Temptation has Green Eyes (Emperors of London #2) by Lynne Connolly

Temptation has Green Eyes

She holds the key to more than a fortune…

There’s more to love than meets the eye…

The daughter of a wealthy merchant, Sophia Russell has no interest in marriage, especially after a recent humiliation—and especially not to Maximilian, Marquess of Devereaux. But it’s the only way to save herself from fortune hunters—and those who wish to seize a powerful connection she prefers to keep secret—even from her future husband…

Marrying Sophia is the only way Max can regain the wealth his father squandered on an extravagant country palace. And while Max and his bride are civil, theirs is clearly a marriage of convenience—until a family enemy takes a questionable interest in Sophia—one that may lead all the way to the throne. Forced to become allies in a battle they hadn’t foreseen, the newlyweds soon grow closer—and discover a love, and a passion, they never expected…

Publisher and Release Date: Lyrical Press, February 2015
Time and Setting: 1750s London
Genre: Historical Romance
Heat Level: 2.5
Reviewer Rating: 3.5 stars

Review by Caz

This is the second book in Ms Connolly’s Emperors of London series set in the Georgian era, in which readers follow the stories of members of a wealthy and influential family whose imperialistic names (Julius, Nicodemus, Alexander, Maximillian etc.) have earned them that particular nickname.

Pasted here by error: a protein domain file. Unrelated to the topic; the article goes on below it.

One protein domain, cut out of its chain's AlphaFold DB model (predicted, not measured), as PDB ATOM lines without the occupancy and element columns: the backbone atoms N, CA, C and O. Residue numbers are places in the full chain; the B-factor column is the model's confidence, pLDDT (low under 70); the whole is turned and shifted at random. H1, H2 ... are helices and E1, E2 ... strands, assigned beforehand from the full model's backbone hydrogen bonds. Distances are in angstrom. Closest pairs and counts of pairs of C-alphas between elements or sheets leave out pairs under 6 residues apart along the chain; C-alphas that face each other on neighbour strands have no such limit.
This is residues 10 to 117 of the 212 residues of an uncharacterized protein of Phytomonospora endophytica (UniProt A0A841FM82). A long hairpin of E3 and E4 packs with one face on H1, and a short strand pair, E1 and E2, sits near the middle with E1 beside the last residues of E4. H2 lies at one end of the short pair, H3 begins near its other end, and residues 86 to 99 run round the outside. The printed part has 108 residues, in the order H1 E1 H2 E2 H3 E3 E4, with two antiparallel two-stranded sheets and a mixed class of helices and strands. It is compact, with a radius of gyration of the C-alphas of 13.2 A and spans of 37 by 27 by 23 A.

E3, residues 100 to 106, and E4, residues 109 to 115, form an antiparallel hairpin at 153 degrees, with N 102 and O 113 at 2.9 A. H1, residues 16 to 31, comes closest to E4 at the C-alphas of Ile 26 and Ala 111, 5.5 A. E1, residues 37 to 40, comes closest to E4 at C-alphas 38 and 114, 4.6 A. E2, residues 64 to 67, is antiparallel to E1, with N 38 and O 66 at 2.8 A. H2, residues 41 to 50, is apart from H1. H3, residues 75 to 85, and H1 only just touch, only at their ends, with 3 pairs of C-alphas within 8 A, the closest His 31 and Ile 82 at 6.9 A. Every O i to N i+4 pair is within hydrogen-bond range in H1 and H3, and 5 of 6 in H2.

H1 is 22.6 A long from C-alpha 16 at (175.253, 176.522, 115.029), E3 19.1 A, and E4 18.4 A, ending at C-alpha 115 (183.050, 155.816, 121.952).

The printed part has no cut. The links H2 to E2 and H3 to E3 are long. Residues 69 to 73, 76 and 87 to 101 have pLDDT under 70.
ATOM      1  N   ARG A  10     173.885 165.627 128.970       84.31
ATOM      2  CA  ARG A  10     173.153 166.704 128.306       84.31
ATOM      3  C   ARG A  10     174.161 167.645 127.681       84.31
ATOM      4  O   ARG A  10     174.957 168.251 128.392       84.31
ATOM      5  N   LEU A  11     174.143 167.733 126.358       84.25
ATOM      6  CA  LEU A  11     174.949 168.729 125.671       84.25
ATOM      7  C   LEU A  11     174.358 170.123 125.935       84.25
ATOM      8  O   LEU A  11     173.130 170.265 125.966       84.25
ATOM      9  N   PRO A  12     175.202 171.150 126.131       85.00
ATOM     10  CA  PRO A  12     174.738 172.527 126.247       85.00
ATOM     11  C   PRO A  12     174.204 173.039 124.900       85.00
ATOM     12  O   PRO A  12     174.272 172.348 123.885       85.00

Maximillian Wallace, Marquess of Devereux has spent most of his adult life working to pull his family out of the debt accumulated by his late father and has finally managed to put them back on solid ground thanks to a combination of his business acumen and hard work. He is about to put the finishing touches to a deal with Thomas Russell, one of the shrewdest and wealthiest traders in the City, a deal which will secure his financial security and that of his family for some time to come.

The deal is all but done when Russell puts forward a suggestion that he hopes will sweeten the bargain even further. His daughter Sophia is his only heir and not only will she bring a considerable sum of money to her husband when she marries, but through her, her husband stands to inherit all Russell’s business interests. Added to that, she has a good head for business and would prove an asset in running those interests. Unfortunately, however, Sophia has recently been made the subject of cruel gossip by a young man who sought to force her into marriage, and if Russell doesn’t get her married quickly, the rumours will ruin her prospects entirely.

Max knows what is being offered, and while he doesn’t like the fact that Russell is only too well aware that he’s making an offer Max would be a fool to refuse, he can’t deny that he is very tempted. Sophia hasn’t made much of an impression on him on the few occasions he has seen her, but he quickly decides that a marriage under such circumstances will be as good as any and agrees to marry her.